I gave myself four hours to give it a shot since I am working today. Ended up taking closer to six.
Figured a 1,000 words is a wide-open field to cavort around in.
After three re-writes I think I'm done. I'm not sure I hit the mark but I enjoyed writing it. IMHO, the final few paragraphs are weak, but I like the rest of it.
Sloan twisted the knife slowly once more and the old man twitched like he was stepping on a live wire. Mr. Black’s screams were muffled by duct tape and sounded far away. Tears dribbled down his rosy, wrinkled cheeks and fell like raindrops to join the widening pool of blood on the hardwood floor.
Sloan didn’t blame the guy for screaming. Nine inches of stainless steel jammed between the ulna and radius of the left arm didn’t tickle. The point of the blade was anchored firmly in the armrest of the geezer’s Adirondack chair; heavy oak wood, a deep cocoa finish and obviously handmade in the US of A.
The hitman felt a twinge of guilt at marring such lovely furniture. But it was the only piece in Black’s office sturdy enough to survive the older man’s agonized thrashing.
Sloan sat on the edge of a battered desk and stared directly at Black.
“So we’re clear, that’s $25,000 to Viktor by the end of the week. He prefers cash but PayPal is cool, too. Just nod.”
The businessman’s watery eyes never left the knife protruding from his arm, but he managed to nod.
“Great.” Sloan slipped off the perch and snatched his knife out of flesh. Mr. Black whimpered again. The killer grabbed Black’s pinstripe tie and cleaned off the blade with meticulous care. He then drew back his arm and the gleaming metal flashed. Black’s eyes grew wide with fear.
The razor sharp edge parted the nylon ropes holding down Black’s right arm like a train through fog.
“In case you’re thinking of calling the cops or anything dipshit like that, just don’t. A man of my temperament would have no problem killing you, your wife, your children and your retarded sister in Boca Raton. And before I forget, good luck with the new candy store. I know the kids around here are gonna love it.”
Sloan walked briskly through the crowded streets of Boston and ignored the press of the paper dolls sharing the sidewalk with him. He felt much better. The Beast was back in its cage and the burning sensation on his scalp was gone.
Life was good.
He paused and sent a simple text to Viktor.
Then he tossed the pre-paid cellphone to the street and smashed it to pieces under his heel. He slid the shards of black plastic into the sewer grate where the evidence vanished forever.
A paper person in the shape of a woman stared at him a few feet away. Sloan guessed the look on the two-dimensional face was surprise. Or maybe it was envy? He always had a difficult time figuring out what these things were feeling. Except fear.
That one was easy.
He checked his watch. There was just enough time to finish his last, and most important, errand of the day.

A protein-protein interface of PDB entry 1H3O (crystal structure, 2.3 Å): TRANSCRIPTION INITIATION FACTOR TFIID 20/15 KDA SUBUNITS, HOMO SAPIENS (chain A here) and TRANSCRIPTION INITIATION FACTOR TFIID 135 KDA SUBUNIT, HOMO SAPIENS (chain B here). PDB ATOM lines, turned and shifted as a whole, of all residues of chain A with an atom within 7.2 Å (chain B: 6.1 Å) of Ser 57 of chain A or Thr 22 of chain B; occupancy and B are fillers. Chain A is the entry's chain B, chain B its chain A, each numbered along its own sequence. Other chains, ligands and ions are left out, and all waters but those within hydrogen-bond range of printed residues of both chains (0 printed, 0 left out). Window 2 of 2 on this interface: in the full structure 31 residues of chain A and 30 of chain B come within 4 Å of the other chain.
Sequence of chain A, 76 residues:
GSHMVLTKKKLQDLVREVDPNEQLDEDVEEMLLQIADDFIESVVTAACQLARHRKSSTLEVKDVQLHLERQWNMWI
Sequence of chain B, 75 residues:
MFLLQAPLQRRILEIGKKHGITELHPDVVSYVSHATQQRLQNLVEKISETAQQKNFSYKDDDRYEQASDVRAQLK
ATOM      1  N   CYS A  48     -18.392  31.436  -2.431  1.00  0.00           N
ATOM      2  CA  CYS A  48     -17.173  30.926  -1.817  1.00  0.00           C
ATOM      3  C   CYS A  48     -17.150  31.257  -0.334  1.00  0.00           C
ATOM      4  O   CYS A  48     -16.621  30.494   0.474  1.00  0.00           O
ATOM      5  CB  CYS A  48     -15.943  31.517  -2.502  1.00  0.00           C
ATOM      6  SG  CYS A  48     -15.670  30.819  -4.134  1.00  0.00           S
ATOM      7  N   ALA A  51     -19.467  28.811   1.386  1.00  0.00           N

The Toys R Us store was busy.
Sloan loitered by the video game aisle and observed the paper people flitting about with ill-concealed contempt. Every day it seemed there were more and more of them. He used to wonder what had happened to all the real people. Where did they all go? But such thinking made his head hurt, his insides itch and provoked the Beast so he simply accepted it.
He did not have to wait long. An overweight, circle-shaped person waddled over, picked up a copy of “Batman: Arkham City” and tossed it into his basket before making the slow journey back to the checkout counter.
Sloan slipped through the aisles like a shark, acutely aware of the position of every security camera in the pace before vanishing, unrecorded, out the sliding exit doors into the cold January night.
He shadowed the huffing and puffing circle-man to a red 2009 Camry. The paper-person unlocked the vehicle and slid into the driver’s seat with considerable difficulty. Sloan’s entrance on the passenger side was much quicker. The overweight man stared at him with what might’ve been shock.
“Look straight ahead, don’t do anything stupid and I won’t shoot you.”
The circle-shaped figure obeyed the instructions and didn’t move a muscle – even when the tip of the meat thermometer pierced his right eardrum and exited through the left one. Circle-man’s head fell forward without a sound, resting against the steering wheel. Sloan preferred thermometers to icepicks as the radial temperature knob at the end fit more easily in the hand.
The killer stood statue still in front of a modest two-story brick colonial in Boston’s Bay Village neighborhood.
The front door burst open and a small figure dashed towards him. A real person, full of energy and life, threw himself up into Sloan’s open arms. The boy’s face was alive with love and joy.
“Daddy, you’re home!” Sloan hugged him back warmly, taking solace in the firmness of his son, his real-ness; not the crinkly sound of a straightened newspaper and sharp, cutting edges.
“Happy birthday, Rob. I have a surprise for you. Let’s go inside and see Mom.”
Anna was in the kitchen adding the final touches to Robert’s birthday cake. Sloan wrapped her in a hug and kissed the back of her head, inhaling the very real scent of cherries and honey.
“How was work?” she asked over her shoulder.
“Collections. Just as boring as the day before.”
He reached into his coat pocket and tossed the XBOX game to his son. Sloan watched the boy’s face light up with excitement.
“Yes! Batman. Thanks, Dad.”
“Michael Fitzpatrick Sloan, you’re going to spoil that boy rotten.” Anna’s voice was stern, but he noticed the subtle laughter and approval in her eyes.
After more than a decade of marriage the complexity and nuance of her expressions never failed to fascinate him. They were the only things real to him and he’d do anything to keep them safe and happy.